China mourns fish sci­en­tists say is ex­tinct

Orlando Sentinel - - NATION & WORLD - By Yanan Wang

BEI­JING — The Chi­nese pad­dle­fish’s sharp, pro­trud­ing snout made it one of the largest fresh­wa­ter species in the world. Since sci­en­tists de­clared it ex­tinct in a research pa­per pub­lished this month, Chi­nese in­ter­net users and me­dia out­lets have been pay­ing trib­ute to the hefty crea­ture.

“It’s farewell at first sight,” said China Youth Daily, not­ing that many were lamentably un­fa­mil­iar with the pad­dle­fish be­fore learn­ing of its demise. Users shared sim­i­lar sen­ti­ments on the Twit­ter-like

Weibo plat­form.

So named for its dis­tinc­tive shape, the Chi­nese pad­dle­fish, or Chi­nese sword­fish, had a lin­eage dat­ing back at least 34 mil­lion years, sci­en­tists be­lieve.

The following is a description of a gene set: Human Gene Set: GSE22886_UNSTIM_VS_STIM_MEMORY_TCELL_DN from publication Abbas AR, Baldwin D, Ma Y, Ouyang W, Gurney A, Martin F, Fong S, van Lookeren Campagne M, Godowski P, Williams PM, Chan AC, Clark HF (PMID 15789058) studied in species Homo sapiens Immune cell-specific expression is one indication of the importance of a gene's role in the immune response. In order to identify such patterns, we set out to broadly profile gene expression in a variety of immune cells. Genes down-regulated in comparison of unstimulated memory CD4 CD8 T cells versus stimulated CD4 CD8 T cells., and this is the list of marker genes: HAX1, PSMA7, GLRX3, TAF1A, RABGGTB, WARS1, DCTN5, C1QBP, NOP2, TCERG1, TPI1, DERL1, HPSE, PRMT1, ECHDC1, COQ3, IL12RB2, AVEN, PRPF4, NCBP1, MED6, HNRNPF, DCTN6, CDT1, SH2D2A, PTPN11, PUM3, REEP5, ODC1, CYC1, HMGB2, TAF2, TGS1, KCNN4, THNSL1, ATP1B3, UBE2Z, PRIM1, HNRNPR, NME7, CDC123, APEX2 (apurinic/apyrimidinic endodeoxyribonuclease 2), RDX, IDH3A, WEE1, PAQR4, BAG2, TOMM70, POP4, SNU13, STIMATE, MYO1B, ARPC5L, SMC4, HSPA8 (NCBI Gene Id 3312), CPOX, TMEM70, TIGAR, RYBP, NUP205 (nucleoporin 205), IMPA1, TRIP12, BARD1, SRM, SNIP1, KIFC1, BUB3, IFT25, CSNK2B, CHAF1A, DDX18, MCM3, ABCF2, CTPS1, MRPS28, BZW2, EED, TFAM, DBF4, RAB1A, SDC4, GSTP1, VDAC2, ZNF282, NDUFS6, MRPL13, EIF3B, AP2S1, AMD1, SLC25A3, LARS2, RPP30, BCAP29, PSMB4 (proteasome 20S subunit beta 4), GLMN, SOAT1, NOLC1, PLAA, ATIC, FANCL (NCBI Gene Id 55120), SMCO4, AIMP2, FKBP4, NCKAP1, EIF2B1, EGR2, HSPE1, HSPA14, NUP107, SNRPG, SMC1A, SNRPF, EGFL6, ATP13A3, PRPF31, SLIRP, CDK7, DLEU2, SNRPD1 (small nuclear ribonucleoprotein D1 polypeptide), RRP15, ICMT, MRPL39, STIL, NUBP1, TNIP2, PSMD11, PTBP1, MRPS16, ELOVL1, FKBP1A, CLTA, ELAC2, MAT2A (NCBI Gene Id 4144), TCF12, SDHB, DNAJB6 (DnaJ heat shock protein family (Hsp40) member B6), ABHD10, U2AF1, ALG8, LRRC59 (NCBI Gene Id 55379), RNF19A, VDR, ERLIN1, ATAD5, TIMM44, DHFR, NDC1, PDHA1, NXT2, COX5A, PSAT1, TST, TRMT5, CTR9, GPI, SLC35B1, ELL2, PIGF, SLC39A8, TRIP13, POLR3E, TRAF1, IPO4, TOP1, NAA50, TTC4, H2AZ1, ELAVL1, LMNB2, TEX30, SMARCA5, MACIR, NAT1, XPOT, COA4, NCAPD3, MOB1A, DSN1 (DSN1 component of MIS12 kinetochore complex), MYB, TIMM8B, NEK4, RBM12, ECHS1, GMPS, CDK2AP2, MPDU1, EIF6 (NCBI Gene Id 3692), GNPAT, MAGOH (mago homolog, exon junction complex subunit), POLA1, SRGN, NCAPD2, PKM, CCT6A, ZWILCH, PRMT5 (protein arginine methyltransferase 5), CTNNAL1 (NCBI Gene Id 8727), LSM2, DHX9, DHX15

It could grow as long as 23 feet, but in the end, it couldn’t sur­vive the over­fish­ing, habi­tat frag­men­ta­tion and loss of bio­di­ver­sity in its na­tive Yangtze River, ac­cord­ing to a research pa­per in the Science of The To­tal En­vi­ron­ment, a peer­re­viewed en­vi­ron­men­tal science jour­nal.

“As no in­di­vid­u­als ex­ist in cap­tiv­ity, and no liv­ing tis­sues are con­served for po­ten­tial res­ur­rec­tion, the fish should be con­sid­ered ex­tinct,” the pa­per said, point­ing to cri­te­ria for in­clu­sion on the In­ter­na­tional Union for Con­ser­va­tion of Na­ture’s Red List.


A Chi­nese pad­dle­fish spec­i­men made in 1990 is seen on dis­play at the Mu­seum of Hy­dro­bi­o­log­i­cal Science of the Chi­nese Academy of Sciences in Wuhan, China.

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